For non-washable fabric, after finishing with the dry spotter, then take a clean cloth or pad and soak it with some dry cleaning solvent. Press the cloth onto the stain, making sure that the solvent thoroughly soaks into the stain. Gently dab and blot at the stain until it comes out, and then allow the area to dry. If it does not come out after repeatedly trying these steps, then it may be necessary to call a professional cleaner.

For washable fabrics, first take a small bit of acetone nail polish and test it on an inconspicuous area of the fabric to make sure that it doesn't damage it. Then repeat the same process of soaking a cloth or pad with it, and dab it onto the stain until color no longer transfers to the cloth. Try not to get too much into the fabric’s fibers to prevent damage. If the stain, it may be necessary to try scrubbing at it, as long as the fabric is strong enough to stand it. This can be done with an old toothbrush, or a carpet scrubbing brush. When the removal is complete, wash the area with soap and water to remove residual acetone.

If a stain still isn't moving, try some alternative substances to clean it. Both OFF&reg insect repellant and GooGone&reg cleaner are sometimes successful in removing nail polish. Aerosol hairspray has also proven effective, as has rubbing alcohol. Many people also find that window cleaner can help, though it often takes a lot of scrubbing to work well. If a stain is mostly gone, hydrogen peroxide or shaving cream can help remove residual color. Perform a colorfast test on a hidden area of the fabric before using any of these products.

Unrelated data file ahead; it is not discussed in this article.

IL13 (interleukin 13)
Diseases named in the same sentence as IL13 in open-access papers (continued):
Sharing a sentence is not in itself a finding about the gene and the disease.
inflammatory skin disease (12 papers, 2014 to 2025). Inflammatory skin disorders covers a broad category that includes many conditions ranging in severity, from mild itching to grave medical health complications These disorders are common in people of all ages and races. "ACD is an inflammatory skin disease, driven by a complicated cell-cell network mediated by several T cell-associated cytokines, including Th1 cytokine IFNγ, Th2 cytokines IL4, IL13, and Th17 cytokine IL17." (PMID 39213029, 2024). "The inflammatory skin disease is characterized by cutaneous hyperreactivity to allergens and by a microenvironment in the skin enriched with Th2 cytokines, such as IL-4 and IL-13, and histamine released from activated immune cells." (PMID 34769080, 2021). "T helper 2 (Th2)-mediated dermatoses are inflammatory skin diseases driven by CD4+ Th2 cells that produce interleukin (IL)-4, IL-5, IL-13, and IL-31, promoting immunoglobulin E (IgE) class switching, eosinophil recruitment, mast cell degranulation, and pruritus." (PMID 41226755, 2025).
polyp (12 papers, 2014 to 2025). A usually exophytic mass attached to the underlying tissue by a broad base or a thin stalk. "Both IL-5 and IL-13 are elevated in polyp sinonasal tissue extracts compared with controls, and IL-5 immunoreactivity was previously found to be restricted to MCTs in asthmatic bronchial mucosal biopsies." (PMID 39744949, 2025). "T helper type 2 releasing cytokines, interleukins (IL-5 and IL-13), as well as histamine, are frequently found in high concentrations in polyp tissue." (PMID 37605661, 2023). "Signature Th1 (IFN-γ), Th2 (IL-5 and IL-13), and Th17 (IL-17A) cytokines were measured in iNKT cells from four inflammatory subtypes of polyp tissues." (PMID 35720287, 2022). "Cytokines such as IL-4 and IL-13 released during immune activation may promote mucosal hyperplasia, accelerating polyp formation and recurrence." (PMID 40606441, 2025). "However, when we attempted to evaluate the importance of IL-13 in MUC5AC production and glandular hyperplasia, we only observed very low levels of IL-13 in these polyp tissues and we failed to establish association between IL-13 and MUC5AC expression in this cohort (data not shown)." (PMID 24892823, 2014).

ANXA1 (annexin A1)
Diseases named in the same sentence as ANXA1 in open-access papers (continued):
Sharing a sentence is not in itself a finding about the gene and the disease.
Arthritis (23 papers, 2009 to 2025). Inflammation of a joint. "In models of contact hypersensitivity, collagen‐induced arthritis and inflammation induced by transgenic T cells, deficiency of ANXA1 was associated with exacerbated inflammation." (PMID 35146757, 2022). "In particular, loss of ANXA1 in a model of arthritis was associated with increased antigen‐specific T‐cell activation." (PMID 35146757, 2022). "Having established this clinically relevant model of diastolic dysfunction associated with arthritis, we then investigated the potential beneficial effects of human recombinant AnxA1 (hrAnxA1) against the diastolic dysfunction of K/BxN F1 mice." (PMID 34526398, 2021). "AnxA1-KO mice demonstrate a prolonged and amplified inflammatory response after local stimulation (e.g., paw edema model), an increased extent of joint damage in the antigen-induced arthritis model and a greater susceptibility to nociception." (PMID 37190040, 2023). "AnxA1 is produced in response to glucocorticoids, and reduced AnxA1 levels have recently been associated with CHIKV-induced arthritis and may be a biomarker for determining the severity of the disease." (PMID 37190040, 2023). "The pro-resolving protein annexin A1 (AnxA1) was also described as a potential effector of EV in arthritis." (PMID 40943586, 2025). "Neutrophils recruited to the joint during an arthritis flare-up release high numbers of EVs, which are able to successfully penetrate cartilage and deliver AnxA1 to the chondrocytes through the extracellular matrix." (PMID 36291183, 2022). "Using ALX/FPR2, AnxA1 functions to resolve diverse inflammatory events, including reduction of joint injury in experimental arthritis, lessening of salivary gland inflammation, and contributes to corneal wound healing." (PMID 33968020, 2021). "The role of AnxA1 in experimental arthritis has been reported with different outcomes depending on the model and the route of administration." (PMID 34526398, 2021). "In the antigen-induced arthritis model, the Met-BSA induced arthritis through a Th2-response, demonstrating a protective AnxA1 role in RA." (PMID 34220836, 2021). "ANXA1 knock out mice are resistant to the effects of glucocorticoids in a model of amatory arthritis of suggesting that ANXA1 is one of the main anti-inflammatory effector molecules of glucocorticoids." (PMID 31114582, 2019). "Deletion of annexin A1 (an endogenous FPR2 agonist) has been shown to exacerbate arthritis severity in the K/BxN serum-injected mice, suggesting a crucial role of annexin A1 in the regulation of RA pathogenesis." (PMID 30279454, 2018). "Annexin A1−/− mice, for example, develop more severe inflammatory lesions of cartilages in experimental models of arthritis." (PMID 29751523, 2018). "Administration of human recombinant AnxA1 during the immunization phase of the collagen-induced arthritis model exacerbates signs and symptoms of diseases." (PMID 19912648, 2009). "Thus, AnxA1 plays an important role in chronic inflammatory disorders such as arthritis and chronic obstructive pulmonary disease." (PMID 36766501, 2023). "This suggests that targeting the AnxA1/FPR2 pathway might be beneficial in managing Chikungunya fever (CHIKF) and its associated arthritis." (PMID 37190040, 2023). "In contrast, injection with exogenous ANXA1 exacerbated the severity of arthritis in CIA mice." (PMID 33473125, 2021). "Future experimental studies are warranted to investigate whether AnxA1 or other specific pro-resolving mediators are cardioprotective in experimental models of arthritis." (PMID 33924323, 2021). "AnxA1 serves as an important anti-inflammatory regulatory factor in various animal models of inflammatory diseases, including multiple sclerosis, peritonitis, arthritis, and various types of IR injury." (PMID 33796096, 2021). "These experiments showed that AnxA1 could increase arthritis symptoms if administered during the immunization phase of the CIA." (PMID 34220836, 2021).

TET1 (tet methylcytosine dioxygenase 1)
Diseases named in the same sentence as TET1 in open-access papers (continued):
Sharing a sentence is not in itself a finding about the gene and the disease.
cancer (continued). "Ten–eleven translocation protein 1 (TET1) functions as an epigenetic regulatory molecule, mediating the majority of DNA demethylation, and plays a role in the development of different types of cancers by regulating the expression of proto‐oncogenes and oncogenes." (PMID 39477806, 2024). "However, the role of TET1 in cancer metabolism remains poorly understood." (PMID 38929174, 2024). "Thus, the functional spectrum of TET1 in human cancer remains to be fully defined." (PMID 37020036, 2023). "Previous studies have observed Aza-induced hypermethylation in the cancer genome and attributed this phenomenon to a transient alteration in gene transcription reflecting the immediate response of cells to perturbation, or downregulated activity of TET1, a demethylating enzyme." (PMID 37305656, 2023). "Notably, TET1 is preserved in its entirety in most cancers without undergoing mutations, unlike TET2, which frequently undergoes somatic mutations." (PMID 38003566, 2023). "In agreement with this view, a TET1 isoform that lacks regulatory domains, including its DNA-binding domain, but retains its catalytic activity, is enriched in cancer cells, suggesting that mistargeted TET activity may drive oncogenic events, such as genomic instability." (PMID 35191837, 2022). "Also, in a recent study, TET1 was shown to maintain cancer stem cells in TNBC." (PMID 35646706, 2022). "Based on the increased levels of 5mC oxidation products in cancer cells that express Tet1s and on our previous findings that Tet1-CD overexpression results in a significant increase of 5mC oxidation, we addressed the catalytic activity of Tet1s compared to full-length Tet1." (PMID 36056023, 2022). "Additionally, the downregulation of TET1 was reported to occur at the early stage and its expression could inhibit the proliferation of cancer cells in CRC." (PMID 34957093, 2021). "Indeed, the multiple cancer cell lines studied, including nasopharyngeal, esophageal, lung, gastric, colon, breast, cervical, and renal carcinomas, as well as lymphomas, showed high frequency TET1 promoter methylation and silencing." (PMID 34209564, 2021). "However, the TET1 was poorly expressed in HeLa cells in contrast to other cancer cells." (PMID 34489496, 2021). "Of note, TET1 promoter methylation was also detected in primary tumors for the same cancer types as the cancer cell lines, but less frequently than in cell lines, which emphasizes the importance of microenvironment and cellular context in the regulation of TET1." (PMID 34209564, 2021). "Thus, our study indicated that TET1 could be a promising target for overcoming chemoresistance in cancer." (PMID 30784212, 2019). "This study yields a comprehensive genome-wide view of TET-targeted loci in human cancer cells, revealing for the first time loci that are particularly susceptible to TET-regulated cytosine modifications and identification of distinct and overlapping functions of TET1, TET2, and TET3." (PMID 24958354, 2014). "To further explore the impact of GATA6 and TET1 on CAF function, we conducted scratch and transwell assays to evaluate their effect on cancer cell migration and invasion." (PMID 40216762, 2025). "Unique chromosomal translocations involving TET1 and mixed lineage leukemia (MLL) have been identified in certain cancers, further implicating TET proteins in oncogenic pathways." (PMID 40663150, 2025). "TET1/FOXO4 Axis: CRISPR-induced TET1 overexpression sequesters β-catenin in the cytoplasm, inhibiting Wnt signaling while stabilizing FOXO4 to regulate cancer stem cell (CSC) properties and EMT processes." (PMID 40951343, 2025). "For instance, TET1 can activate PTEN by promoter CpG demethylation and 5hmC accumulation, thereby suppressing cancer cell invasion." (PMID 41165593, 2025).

Acetone is harsh on fabrics, and can severely damage non-washable items. Though non-acetone nail polish can be used as an alternative on delicate washable fabrics, it's not as strong, and needs to be spot tested before use. It's very important not to try to remove nail polish stains using bleach, unless the stain is on a white fabric, as it will leave large white spots on colored fabrics.

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Discussion Comments

By anon983946 — On Jan 04, 2015

Nothing's working -- not rubbing alcohol nor window cleaner. I got red nail polish on my white sheets and I made a mistake of trying to scrub it with a blue sponge and now the stain is purple. Does nail polish remover work?

By anon355239 — On Nov 14, 2013